Skip to Main Content
It looks like you're using Internet Explorer 11 or older. This website works best with modern browsers such as the latest versions of Chrome, Firefox, Safari, and Edge. If you continue with this browser, you may see unexpected results.

Open Education Resources: What are Open Educational Resources?

What are OER?

"The myriad of learning resources, teaching practices and education policies that use the flexibility of OER to provide learners with high quality educational experiences. Creative Commons defines OER as teaching, learning, and research materials that are either (a) in the public domain or (b) licensed in a manner that provides everyone with free and perpetual permission to engage in the 5R activities– retaining, remixing, revising, reusing and redistributing the resources."

- Hewlett Foundation (n.d.)

An Introduction to Open Educational Resources

 

"An Introduction to Open Educational Resources" by Abbey Elder is licensed under a CC BY 4.0 International license: https://creativecommons.org/licenses/...

Learn more

5R's of Openness

What does it mean for a learning resource to be "open"? The 5R framework, proposed by David Wiley, defines the major characteristics of "open" content.

Retain
the right to make, own, and control copies of the content

Reuse
the right to use the content in a wide range of ways (e.g., in a class, in a study group, on a website, in a video)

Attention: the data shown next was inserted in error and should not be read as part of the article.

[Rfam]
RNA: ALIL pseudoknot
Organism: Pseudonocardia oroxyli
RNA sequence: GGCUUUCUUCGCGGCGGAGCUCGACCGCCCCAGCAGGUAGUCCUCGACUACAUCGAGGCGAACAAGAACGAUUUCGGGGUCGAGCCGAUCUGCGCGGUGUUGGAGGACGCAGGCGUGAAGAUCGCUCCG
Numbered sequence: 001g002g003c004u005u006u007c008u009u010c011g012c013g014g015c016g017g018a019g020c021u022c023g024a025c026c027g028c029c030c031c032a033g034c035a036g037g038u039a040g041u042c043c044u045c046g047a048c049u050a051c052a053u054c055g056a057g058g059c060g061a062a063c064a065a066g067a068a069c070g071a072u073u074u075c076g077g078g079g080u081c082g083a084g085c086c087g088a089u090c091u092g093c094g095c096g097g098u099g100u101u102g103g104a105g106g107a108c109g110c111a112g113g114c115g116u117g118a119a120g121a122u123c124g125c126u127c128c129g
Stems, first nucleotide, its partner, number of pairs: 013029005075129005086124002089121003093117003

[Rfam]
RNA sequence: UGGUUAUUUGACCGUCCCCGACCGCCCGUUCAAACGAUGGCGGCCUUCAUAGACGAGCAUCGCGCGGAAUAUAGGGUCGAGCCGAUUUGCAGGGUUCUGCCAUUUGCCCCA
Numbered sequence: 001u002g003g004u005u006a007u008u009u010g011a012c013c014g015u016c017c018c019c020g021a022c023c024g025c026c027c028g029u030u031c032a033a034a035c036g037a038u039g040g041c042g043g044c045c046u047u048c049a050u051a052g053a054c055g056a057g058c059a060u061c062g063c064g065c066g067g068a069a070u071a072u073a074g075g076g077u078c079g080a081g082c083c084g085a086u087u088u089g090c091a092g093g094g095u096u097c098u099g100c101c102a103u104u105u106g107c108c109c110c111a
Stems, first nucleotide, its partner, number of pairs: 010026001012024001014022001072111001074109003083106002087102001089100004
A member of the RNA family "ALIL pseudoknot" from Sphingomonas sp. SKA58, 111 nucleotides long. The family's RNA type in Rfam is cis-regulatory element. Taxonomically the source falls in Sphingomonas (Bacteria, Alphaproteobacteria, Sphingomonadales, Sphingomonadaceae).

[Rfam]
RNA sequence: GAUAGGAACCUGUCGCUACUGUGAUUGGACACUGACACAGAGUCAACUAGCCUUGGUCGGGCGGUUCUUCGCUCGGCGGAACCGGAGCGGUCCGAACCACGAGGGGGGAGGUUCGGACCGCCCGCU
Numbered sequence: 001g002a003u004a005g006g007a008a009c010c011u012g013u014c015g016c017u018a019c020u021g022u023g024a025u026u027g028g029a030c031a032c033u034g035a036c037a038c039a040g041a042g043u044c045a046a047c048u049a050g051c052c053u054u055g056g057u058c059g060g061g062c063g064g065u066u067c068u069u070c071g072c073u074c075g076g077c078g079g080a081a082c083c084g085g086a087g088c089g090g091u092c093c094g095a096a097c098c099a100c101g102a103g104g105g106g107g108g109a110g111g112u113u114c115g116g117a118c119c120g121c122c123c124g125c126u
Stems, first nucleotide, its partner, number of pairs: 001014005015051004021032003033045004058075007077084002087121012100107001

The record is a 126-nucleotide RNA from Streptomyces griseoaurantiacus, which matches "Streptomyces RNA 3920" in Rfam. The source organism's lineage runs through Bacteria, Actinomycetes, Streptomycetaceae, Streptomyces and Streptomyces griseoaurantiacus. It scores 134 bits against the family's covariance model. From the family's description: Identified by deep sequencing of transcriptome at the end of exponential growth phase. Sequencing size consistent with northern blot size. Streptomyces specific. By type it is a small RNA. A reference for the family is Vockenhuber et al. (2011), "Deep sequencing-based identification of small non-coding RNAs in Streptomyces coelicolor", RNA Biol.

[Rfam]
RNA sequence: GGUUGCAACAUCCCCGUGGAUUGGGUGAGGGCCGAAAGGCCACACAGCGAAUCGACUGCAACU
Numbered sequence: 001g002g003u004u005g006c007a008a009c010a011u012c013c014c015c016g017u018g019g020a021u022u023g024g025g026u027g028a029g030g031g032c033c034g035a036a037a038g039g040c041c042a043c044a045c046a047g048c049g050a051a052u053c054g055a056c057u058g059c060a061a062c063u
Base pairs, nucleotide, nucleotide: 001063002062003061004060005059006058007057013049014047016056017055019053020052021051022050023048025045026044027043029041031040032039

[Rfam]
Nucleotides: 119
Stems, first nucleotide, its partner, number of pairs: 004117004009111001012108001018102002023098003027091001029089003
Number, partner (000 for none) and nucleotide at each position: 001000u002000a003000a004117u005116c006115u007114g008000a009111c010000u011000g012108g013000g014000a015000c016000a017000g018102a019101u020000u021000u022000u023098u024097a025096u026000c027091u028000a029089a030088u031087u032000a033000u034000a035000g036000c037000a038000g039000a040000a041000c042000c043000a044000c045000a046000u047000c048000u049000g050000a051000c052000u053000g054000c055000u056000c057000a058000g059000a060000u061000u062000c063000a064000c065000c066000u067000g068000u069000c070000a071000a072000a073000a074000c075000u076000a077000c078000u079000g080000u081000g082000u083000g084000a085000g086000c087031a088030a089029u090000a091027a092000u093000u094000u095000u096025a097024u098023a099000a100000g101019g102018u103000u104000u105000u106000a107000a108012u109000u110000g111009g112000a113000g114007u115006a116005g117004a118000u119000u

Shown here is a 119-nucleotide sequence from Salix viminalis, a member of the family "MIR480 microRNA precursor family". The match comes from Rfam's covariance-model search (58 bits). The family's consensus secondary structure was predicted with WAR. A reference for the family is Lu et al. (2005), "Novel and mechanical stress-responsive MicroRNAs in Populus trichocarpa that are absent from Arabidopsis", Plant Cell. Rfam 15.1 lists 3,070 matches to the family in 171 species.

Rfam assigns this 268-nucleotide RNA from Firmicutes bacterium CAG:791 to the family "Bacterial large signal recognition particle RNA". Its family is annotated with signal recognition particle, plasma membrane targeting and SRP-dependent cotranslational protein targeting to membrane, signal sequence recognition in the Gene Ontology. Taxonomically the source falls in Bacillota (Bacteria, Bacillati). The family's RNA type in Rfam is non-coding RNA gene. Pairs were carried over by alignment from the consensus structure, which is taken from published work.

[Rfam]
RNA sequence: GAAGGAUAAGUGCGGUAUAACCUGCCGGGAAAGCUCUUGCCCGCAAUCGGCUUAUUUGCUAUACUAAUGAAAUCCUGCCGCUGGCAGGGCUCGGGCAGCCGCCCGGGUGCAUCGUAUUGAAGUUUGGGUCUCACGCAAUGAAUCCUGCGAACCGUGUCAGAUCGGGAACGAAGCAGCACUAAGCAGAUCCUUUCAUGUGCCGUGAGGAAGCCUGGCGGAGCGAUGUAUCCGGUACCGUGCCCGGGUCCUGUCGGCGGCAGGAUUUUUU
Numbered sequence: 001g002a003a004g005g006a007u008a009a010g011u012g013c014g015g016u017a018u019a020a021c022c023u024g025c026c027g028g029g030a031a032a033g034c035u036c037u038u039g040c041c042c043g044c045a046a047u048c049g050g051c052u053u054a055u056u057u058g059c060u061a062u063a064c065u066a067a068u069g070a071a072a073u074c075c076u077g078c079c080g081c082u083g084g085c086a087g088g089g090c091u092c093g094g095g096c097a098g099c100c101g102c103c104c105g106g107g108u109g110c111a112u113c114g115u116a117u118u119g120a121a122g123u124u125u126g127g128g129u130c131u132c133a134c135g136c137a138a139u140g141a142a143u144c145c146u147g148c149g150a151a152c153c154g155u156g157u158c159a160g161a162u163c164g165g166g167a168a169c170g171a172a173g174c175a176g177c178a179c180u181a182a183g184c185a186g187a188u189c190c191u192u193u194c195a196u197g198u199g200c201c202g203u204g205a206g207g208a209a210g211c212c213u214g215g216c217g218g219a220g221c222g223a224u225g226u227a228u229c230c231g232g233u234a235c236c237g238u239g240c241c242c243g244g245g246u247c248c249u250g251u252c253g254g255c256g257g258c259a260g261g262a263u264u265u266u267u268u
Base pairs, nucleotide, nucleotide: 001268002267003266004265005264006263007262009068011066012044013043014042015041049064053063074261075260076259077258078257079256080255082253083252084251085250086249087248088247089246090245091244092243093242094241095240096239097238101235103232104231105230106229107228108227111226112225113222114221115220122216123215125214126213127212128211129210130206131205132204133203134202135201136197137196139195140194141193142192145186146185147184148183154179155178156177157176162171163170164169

Revise
the right to adapt, adjust, modify, or alter the content itself (e.g., translate the content into another language)

Remix
the right to combine the original or revised content with other open content to create something new (e.g., incorporate the content into a mashup)

Redistribute
the right to share copies of the original content, your revisions, or your remixes with others (e.g., give a copy of the content to a friend) 

This material was created by David Wiley and published freely under a Creative Commons Attribution 4.0 license at Clarifying and Strengthening the 5Rs

Why use OER

A Review of the Effectiveness & Perceptions of Open Educational Resources As Compared to Textbooks by Research Shots. Licensed by Creative Commons Attribution license (reuse allowed)

Content by Vancouver Community College Library is licensed under a
Creative Commons Attribution-NonCommercial-ShareAlike 4.0 International License